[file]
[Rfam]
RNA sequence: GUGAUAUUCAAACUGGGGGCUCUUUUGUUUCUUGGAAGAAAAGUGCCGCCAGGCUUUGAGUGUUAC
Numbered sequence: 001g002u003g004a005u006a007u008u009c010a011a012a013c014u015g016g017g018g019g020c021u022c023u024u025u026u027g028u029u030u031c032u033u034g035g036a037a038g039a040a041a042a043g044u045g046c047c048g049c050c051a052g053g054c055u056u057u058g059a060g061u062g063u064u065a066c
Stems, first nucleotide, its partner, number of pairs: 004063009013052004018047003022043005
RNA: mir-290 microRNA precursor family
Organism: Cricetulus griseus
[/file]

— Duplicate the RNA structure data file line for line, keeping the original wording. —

[Rfam]
RNA sequence: GUGAUAUUCAAACUGGGGGCUCUUUUGUUUCUUGGAAGAAAAGUGCCGCCAGGCUUUGAGUGUUAC
Numbered sequence: 001g002u003g004a005u006a007u008u009c010a011a012a013c014u015g016g017g018g019g020c021u022c023u024u025u026u027g028u029u030u031c032u033u034g035g036a037a038g039a040a041a042a043g044u045g046c047c048g049c050c051a052g053g054c055u056u057u058g059a060g061u062g063u064u065a066c
Stems, first nucleotide, its partner, number of pairs: 004063009013052004018047003022043005
RNA: mir-290 microRNA precursor family
Organism: Cricetulus griseus